An unpublished opinion of the North Carolina Court of Appeals does not constitute controlling legal authority. Citation is disfavored, but may be permitted in accordance with the provisions of Rule 30(e)(3) of the North Carolina Rules of Appellate Proced ure.

NO. COA02-1355

NORTH CAROLINA COURT OF APPEALS

Filed: 3 June 2003

STATE OF NORTH CAROLINA

         v.                        Mecklenburg County
                                No. 00 CRS 51717
ALAN BERLIN AUTRY

    Appeal by defendant from judgment entered 6 December 2001 by Judge James E. Lanning in Mecklenburg County Superior Court. Heard in the Court of Appeals 2 June 2003.

    Attorney General Roy Cooper, by Assistant Attorney General Gaines M. Weaver, for the State.

    Allen W. Boyer for defendant-appellant.

    TYSON, Judge.

    Alan Berlin Autry (“defendant”) appeals his jury conviction of robbery with a dangerous weapon. N.C. Gen. Stat. 14-87 (2001). We find no error.

I. Background

    The State presented evidence tending to show that on the evening of 27 October 2000 two black males, both armed with guns, approached Miguel Rios and his common law wife, Kit Villela Keedy, whose name also appears in the record as Ms. Keedy Villela and as Ms. Villeal, as they worked on their automobile. One of the men pushed Rios against a wall, searched through Rios' pockets, and took Rios' wallet containing, inter alia, an ATM card and $140 in cash. Rios and Keedy identified defendant as one of the perpetrators.    Defendant presented an alibi defense.
II. Issues

    Defendant presents three assignments of error: (1) the trial court erred by dismissing nine jurors passed upon by the defendant and the prosecution and by starting jury selection anew, (2) the court erred by overruling his objections to re-cross examination by the prosecutor, and (3) the court committed plain error by failing to censure the prosecutor, give a curative instruction, or declare a mistrial after sustaining defendant's objection to the prosecutor's closing argument.
III. Jury Selection

    Defendant contends the court erred by dismissing nine jurors passed upon by the defendant and the prosecution and by starting jury selection anew. The record shows that during the course of jury selection, defendant challenged the prosecutor's exercise of a peremptory challenge to a black juror. The court ruled that a racially discriminatory motive for the exercise of the peremptory challenge had not been shown. The court resumed the process of jury selection. After the jury was passed to defendant, the prosecutor objected to defendant's exercise of a peremptory challenge to exclude a naturalized American citizen from Spain. The court reconsidered its prior ruling and ordered that jury selection start all over the next morning. Both the prosecutor and defendant vocalized their consent to the court's decision. Having obtained the relief he initially sought and having consented to starting jury selection anew, defendant will not be heard tocomplain on appeal. “A defendant is not prejudiced by the granting of relief which he has sought or by error resulting from his own conduct.” N.C. Gen. Stat. § 15A-1443(c) (2001). This assignment of error is overruled.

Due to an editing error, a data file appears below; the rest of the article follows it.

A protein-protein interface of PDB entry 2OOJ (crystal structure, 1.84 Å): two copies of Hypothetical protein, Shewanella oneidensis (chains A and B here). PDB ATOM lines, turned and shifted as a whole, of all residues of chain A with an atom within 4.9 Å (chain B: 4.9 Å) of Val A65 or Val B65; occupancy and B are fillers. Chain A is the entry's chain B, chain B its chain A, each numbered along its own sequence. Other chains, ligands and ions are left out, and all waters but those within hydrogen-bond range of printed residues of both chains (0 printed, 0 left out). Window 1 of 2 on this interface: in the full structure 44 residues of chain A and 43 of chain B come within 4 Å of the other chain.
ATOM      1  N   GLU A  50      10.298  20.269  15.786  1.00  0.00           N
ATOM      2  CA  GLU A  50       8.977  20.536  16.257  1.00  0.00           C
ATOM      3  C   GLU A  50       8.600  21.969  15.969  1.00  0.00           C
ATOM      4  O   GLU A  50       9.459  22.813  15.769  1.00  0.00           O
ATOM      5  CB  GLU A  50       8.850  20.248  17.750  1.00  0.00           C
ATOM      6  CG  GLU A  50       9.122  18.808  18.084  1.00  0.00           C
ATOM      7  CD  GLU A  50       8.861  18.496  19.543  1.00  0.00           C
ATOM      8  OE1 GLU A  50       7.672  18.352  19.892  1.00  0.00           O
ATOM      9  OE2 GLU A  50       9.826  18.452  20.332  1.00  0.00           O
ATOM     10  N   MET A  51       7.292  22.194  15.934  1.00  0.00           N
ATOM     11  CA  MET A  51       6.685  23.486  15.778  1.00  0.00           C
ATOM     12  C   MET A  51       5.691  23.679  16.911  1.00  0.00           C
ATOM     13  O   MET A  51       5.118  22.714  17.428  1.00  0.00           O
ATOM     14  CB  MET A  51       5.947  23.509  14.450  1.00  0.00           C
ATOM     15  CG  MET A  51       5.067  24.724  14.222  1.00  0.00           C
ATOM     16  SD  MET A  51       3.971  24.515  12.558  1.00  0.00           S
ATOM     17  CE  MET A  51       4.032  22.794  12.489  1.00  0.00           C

IV. Waiver

    Defendant next contends the court erred by overruling his objections to re-cross examination by the prosecutor inquiring: (1) “Isn't it true that you have bragged to other individuals about committing this robbery?”; and (2) “You never bragged about robbing Mr. Rios and Ms. Villela?”. He argues the questions are unsupported by any evidence.
    We first note that defendant did not object to the second question. He thereby waived his objection to the first question. State v. Ramey, 318 N.C. 457, 462, 349 S.E.2d 566, 570 (1986). Moreover, counsel is to be given wide latitude in cross examination and is limited only by the discretion of the trial judge and the requirement of good faith. State v. Warren, 327 N.C. 364, 373, 395 S.E.2d 116, 121-22 (1990). Questions will be presumed to be proper unless the record shows that they were asked in bad faith. State v. Dawson, 302 N.C. 581, 586, 276 S.E.2d 348, 352 (1981). Nothing in the present record indicates the questions were asked in bad faith. Finally, we fail to perceive how defendant was unfairly prejudiced when he answered the questions in the negative. See State v. Shamsid-Deen, 324 N.C. 437, 450, 379 S.E.2d 842, 850 (1989). This assignment of error is overruled.
V. Failure to Cure Objection
    Defendant contends the court committed plain error by failing to censure the prosecutor, give a curative instruction, or declare a mistrial after sustaining defendant's objection to the prosecutor's closing argument that defendant was attempting to make the jury think less of the victim because the victim is Hispanic. Generally, “it is not error for the trial court to fail to give a curative instruction after sustaining an objection, when defendant does not request such an instruction.” State v. Williams, 350 N.C. 1, 24, 510 S.E.2d 626, 642, cert. denied, 528 U.S. 880, 145 L. Ed. 2d 162 (1999). The court's action in promptly sustaining defendant's objection effectively cured any prejudice. See State v. Rowsey, 343 N.C. 603, 628, 472 S.E.2d 903, 916 (1996).
VI. Conclusion

    Defendant received a fair trial, free of prejudicial errors he assigned and argued. Defendant's assignments of error are overruled.
    No error.    
    Judges WYNN and STEELMAN concur.
    Report per Rule 30(e).

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